I’m always fascinated when I learn about a famous writer visiting Pensacola – no matter how brief the stay. As a writer living across the bay from the city, I’ve found a vibrant writing community but rarely hear of any famous writer having lived here. Much to my delight Pulitzer-Prize winning poet Wallace Stevens visited Pensacola in 1919 — a neat fact I discovered in my quest to read 52 American writers in a year.
Stevens, a noted modernistic poet, never quit his day job, rising to Vice President of Hartford Accident and Indemnity Insurance Company in Hartford, Conn. Though his first poetry was published in 1915 and his first book in 1923, the bulk of his poetry was written after age 50. His business brought him to Florida for more than 20 years.
Early on, he described his anticipation to see Pensacola in a letter to his wife written on January 17, 1919, while riding the train from Jacksonville to Houston.
“Summer never completely fades out in Northern Florida, but, of course, it is very different from Southern Florida which is four hundred miles away. Tomorrow morning I change cars, I believe, in Pensacola and have several hours to spare.”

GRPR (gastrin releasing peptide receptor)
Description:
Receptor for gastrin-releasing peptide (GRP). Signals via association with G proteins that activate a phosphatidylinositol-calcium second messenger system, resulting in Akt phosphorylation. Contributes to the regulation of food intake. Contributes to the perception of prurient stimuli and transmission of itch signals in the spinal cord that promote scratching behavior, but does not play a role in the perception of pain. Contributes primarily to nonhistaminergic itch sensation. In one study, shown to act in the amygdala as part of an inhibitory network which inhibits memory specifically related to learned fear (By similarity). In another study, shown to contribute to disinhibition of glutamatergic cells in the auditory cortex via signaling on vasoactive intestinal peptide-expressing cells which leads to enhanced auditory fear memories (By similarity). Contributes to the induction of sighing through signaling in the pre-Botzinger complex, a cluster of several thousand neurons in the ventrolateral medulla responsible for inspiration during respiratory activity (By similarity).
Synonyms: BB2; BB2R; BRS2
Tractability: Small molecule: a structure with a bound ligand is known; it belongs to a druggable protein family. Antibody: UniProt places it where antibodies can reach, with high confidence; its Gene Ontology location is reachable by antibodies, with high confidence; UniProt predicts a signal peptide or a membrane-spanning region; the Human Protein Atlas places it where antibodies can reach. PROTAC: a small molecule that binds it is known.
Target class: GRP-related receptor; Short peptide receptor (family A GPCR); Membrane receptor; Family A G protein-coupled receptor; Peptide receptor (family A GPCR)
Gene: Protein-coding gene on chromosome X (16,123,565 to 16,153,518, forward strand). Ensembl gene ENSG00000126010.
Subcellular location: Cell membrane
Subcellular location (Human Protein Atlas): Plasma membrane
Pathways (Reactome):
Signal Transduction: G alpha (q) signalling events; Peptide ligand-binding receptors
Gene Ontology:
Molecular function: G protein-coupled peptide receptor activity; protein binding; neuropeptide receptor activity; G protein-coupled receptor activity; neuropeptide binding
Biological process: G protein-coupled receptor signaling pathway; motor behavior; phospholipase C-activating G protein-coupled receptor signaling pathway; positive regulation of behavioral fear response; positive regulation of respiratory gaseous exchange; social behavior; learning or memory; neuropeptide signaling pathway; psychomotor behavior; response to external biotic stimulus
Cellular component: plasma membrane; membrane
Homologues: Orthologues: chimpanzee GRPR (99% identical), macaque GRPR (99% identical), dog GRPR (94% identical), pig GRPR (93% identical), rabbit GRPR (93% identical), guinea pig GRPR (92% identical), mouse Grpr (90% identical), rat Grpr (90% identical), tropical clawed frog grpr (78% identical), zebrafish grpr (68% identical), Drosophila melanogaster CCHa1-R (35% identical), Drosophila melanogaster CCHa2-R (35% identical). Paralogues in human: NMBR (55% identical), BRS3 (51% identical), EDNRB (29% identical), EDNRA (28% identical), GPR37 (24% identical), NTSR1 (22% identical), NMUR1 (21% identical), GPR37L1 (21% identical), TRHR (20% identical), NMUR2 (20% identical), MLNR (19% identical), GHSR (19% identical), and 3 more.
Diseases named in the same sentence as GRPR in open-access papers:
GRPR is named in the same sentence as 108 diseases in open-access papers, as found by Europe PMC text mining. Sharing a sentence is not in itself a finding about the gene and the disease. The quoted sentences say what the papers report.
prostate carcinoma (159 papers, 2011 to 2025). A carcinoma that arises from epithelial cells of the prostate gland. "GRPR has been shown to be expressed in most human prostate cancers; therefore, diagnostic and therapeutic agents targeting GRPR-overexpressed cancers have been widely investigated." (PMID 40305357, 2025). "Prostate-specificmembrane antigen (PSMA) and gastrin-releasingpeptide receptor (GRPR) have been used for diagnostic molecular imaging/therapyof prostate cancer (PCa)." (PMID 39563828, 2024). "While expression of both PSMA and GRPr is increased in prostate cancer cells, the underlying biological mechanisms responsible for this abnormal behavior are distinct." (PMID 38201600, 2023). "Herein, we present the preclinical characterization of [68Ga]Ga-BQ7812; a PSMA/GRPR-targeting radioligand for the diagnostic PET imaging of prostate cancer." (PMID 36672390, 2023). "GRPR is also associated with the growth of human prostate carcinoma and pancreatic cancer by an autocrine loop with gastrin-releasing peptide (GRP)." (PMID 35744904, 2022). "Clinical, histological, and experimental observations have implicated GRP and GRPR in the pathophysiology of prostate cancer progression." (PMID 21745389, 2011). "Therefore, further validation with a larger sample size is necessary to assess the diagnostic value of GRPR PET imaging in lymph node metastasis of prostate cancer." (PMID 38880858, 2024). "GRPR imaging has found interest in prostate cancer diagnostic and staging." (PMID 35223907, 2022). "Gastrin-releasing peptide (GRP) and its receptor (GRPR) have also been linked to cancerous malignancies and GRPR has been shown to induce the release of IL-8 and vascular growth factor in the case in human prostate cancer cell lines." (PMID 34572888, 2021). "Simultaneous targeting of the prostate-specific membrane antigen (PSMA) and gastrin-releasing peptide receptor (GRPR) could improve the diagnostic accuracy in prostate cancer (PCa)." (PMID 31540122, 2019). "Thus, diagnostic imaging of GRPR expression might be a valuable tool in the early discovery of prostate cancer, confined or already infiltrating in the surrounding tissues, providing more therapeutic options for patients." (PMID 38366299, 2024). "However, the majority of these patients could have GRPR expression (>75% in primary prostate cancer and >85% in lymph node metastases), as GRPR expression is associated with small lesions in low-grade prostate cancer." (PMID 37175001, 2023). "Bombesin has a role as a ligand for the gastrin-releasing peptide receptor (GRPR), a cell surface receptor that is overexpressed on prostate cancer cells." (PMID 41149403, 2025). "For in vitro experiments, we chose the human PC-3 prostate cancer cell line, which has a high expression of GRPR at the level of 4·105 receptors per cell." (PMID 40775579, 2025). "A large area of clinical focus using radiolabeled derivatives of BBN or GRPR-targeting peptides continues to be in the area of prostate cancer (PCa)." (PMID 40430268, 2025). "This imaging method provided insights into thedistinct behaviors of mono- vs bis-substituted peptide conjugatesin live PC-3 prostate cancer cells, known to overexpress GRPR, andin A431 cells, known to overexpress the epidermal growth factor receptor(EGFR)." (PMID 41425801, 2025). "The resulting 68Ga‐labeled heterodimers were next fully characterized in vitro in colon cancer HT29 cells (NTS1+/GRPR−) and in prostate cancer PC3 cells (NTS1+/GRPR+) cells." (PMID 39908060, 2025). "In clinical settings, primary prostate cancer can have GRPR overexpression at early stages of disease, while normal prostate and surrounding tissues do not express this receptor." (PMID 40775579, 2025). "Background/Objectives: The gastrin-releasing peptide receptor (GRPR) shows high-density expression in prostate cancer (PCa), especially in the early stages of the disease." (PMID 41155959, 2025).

Sounds like Stevens was looking forward to the stop.
And, of course, my imagination envisions Wallace Stevens’ train lumbering through the pine forest, crossing the Apalachicola River, rumbling through quiet marshes, nearing the beach and crossing the bay, to reach America’s first settlement, bustling Pensacola.
I wonder what Wallace Stevens did with his hours here. Did he walk Palafox Street and visit glamorous San Carlos Hotel, lovingly called The Gray Lady? Did he walk the waterfront looking at hurricane damage from two years prior? After all, he was in the
insurance business. Whatever Stevens encountered, it helped cement a love affair with Stevens and Florida that lasted a lifetime.
Of course, I also wonder if he sampled gumbo – maybe at the San Carlos. Perhaps the chef served the popular “gopher” turtle gumbo made with turtle meat purchased at the grocery store on the corner of Intendenica and Palafox.
Or perhaps Stevens dined on the train and ordered seafood gumbo. That is, if he rode the L & N, which featured a platter for the seafood lovers served with Seafood Gumbo, Julienne Potatoes, Cole Slaw, with shrimp and tartar sauce.
Though I can’t locate the original L & N recipe, here’s a recipe from Dairy Keen an award-winning fast food restaurant in Utah, where you can dine on gumbo as miniature trains clatter by on rails overhead.
By the way, just like gumbo, Stevens’ poetry has layers of flavor, secret ingredients, that sometimes I couldn’t quite comprehend. But I envy his perfect meter, rhythm and rhyme. Maybe that comes from riding all those trains across Florida.